• Must admit we sure have a lively person in our midst, Gozo, there has to be a special prize for him don’t you think Trey. Great shot you can see there is movement in the fire ball but that what makes it. Like a tail of a dragon spitting fire. Slowly getting my down loads have seen 2&3learning much, been shooting after work on the way home and trying photomatic out.

  • Trey had to say this its not the 600 that is to heavy you just had no time to eat your wheaties hehe

  • Peter S

    Wow Trey, that really is a fantastic image – always thought you would do something a bit different, but a shuttle launch without the vehicle in the shot is a pretty bold move and all the better for it (or is this all just an excuse and the truth is that you fell asleep and missed the actual launch? – only joking!!). Would still love to see some of the previous shots (before it hit the cloud base)

  • I watched the launch live online until about 2am last night my time, awesome! Not sure where you were situated Trey, but I saw many people on the live feed that could have been you πŸ˜‰
    Fantastic photo, I agree it does have a different look and feel to the many others out there… Glad you had a great time!

  • Patrick Ahles

    WHAT THE FRACK? This is is absolutely stunning. This is not what I expected, but then again, what was I expecting?

  • A truly amazing shot, Trey!
    As a former Facilities Manager on the Hubble Space Telescope project at ST ScI, I’ve seen hundreds of shuttle images, but none with this level of creativity.

    Great job, man. πŸ™‚

  • Simon Morris

    I said it on FB earlier, and I’ll say it again here… incredible, amazing – stunning! HUGE congratulations Trey, well done! As Eden says, it has a different look and feel to the many others out there… but that’s what I like about your style of photography Trey – different, not wishing to follow the crowd so to speak! 50mm prime, 1/8000 @ f/1.4… slam, dunk, get in there! πŸ˜‰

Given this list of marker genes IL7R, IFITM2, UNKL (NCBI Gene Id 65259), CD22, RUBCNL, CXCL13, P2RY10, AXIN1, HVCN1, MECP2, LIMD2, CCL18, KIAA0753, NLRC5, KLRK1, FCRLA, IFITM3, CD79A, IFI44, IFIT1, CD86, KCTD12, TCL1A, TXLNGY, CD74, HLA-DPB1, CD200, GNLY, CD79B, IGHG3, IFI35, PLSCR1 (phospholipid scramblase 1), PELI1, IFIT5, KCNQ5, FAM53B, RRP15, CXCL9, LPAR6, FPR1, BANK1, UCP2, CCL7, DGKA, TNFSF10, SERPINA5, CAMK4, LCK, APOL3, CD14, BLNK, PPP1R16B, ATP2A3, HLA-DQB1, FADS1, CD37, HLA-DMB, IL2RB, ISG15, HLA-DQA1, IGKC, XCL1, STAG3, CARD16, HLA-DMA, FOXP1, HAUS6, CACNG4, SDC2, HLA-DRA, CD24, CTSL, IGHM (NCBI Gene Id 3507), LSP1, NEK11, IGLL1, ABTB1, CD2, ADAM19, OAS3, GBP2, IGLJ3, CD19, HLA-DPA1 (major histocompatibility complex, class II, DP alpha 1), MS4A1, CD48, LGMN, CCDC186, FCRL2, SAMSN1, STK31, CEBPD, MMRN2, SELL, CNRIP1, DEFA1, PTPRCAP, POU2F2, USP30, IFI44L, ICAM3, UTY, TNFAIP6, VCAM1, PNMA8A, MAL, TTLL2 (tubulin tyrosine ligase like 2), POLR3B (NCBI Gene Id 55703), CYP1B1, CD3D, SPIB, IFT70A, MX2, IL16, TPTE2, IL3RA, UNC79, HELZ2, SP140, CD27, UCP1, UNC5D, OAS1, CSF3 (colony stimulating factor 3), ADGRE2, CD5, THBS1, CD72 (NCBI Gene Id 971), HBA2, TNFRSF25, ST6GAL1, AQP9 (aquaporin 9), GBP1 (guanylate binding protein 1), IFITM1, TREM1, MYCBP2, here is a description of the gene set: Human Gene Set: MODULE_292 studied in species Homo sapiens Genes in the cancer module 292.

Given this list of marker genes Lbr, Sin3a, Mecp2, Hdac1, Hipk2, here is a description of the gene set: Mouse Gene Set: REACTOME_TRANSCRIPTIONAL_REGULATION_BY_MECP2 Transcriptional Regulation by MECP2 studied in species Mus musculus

• Dan

    That is actually really cool!

    I think it’s a very ‘daring’ shot though, What made you decide to choose the photo after it went through the clouds? To add mystery? And Matt… That plane shot looks great too! haha.

    I’d love to see a launch, hearing that sound you describe would be awesome.

    Well done Trey!

    Will you be showing us some other photo’s of it too?

    Thanks Dan

  • Truly inspirational. WOW what an amazing shot, I would just like to say thanks for sharing this, To get into the press stand and take this shot is a dream (sadly due the shuttle’s flight being cancelled within the next couple of years ) one that wont be fulfilled. Once again a superb shot.

  • I expected something great but this exceeds those expectations! Truly awesome!!

  • Jeanine

    This is going to be an amazing series, I can’t wait to see it! Trey – I expected nothing less from you. The planning, expertise, and professionalism at the highest level. That aside, there’s nothing like the rush that comes from all the preparation to get the shot. Adrenaline, caffeine, and more adrenaline. Sleep well, Trey!

  • This truly is unique and cool. As stated I didn’t really know what to expect either and I’m sure you have more to share. Love the insight on the approaches and techniques applied.

  • Excellent photo, Trey. If we didn’t already know that this was the shuttle launch, then one would have to truly wonder what this is. Your timing makes this an extremely interesting shot. A very remarkable image, sir!

  • Dad’s Dad

    Should make the cover of Time. I have never seen anything like it.

  • Harbles

    I was worried when I saw the low ceiling, thinking of all the hassle you went through to get there for the launch and you’d only get to see it for a few seconds. But when given lemons you made tasty lemonade. Amazing.
    All your KSC shots seem to tell an emotional story of a highly technical subject. The Storm approaching the VAB shot a metaphor for the dark forces in Washington threatening the NASA budget and micromanaging HLV development. The B&W shots of Endeavour on the pad after RSS retract remind me of shots from the early days of Space exploration, of grainy shots of Mercury and Gemini and scenes from ‘The Right Stuff’. The Shuttle as the most advanced spacecraft ever made but soon to become nothing more than a memory. The VAB interior shot looks like a great temple of worship of human technical accomplishment.
    Thanks for taking the turn down this avenue of subject matter, making NASA look so good and sharing it with us.

  • Gail in Montana

    Wowee, Trey, I agree with the comments above!! πŸ™‚ Your photo should make the cover of a lot of magazines, including Nationa Geographic!!! Great job, worth all those hours you were awake!!! Thanks for sharing your excitement!!!! Have a rest now!! πŸ˜‰

  • Richard (oldhickory)

    Agree with all the above. I can’t wait to see more of these! Very interesting… there appears to be quite a bit of fire still happening on the pad. I guess any of us who haven’t seen this live only have one more shot. Great work, Trey!

  • WOW! I need to see more! I hope you don’t let us wait for a long time…Now go get some sleep, you deserve it!

  • Trey, wonderful shot my friend! Hope it takes you great places :-). Thanks again for the wonderful opportunity to write an ebok for you. Hope your readers enjoy it as much as I enjoyed writing it!